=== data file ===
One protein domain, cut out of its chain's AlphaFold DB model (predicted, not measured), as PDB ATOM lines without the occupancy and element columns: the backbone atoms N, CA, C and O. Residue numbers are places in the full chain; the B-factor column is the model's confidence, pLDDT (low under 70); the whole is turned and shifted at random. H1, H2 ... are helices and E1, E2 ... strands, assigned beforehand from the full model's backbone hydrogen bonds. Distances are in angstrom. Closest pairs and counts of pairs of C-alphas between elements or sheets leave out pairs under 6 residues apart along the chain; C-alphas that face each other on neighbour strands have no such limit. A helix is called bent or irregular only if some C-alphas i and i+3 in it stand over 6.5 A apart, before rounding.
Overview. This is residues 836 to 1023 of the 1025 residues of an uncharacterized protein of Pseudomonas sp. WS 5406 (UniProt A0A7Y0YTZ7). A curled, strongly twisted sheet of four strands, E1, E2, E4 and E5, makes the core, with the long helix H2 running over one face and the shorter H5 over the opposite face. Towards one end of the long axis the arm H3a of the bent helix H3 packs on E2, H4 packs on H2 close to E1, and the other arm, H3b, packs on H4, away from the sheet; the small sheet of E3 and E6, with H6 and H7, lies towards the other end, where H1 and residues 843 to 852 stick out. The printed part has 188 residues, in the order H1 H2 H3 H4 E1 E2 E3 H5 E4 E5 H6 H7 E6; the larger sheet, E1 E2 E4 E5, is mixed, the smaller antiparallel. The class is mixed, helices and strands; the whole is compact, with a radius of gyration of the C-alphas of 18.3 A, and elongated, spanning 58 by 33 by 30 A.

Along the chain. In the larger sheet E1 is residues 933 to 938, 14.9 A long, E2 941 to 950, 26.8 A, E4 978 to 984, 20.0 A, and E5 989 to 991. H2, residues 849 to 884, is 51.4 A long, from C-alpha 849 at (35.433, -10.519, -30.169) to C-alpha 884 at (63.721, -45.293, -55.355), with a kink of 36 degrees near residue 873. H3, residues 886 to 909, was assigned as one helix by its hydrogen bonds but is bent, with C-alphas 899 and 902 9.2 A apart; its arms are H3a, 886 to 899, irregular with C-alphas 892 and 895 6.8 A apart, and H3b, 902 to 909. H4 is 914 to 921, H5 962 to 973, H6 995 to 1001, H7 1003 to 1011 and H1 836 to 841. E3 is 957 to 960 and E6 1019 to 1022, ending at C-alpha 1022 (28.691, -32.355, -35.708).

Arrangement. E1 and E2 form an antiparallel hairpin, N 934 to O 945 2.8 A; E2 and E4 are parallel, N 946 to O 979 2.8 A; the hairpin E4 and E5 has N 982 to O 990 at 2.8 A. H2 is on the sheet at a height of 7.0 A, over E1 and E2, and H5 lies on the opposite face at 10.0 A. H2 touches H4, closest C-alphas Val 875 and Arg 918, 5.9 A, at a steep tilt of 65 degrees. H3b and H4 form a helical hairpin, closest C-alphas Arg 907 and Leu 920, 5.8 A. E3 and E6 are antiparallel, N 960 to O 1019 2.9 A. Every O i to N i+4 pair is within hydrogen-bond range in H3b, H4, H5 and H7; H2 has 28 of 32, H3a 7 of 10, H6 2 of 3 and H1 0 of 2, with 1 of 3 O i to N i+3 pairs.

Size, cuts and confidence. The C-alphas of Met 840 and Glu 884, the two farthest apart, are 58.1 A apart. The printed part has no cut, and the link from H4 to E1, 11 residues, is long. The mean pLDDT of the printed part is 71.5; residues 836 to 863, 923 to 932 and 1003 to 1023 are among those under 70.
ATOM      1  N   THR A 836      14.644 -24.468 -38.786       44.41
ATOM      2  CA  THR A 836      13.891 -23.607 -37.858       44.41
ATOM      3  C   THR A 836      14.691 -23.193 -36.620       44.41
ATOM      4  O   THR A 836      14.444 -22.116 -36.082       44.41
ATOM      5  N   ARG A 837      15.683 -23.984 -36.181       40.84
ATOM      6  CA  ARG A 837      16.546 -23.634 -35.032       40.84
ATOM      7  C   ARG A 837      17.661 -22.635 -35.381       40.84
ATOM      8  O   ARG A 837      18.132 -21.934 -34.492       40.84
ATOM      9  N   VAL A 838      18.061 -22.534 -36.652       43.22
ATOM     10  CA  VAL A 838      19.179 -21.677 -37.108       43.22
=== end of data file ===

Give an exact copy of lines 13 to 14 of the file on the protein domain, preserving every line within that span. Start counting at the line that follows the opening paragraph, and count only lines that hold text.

ATOM      9  N   VAL A 838      18.061 -22.534 -36.652       43.22
ATOM     10  CA  VAL A 838      19.179 -21.677 -37.108       43.22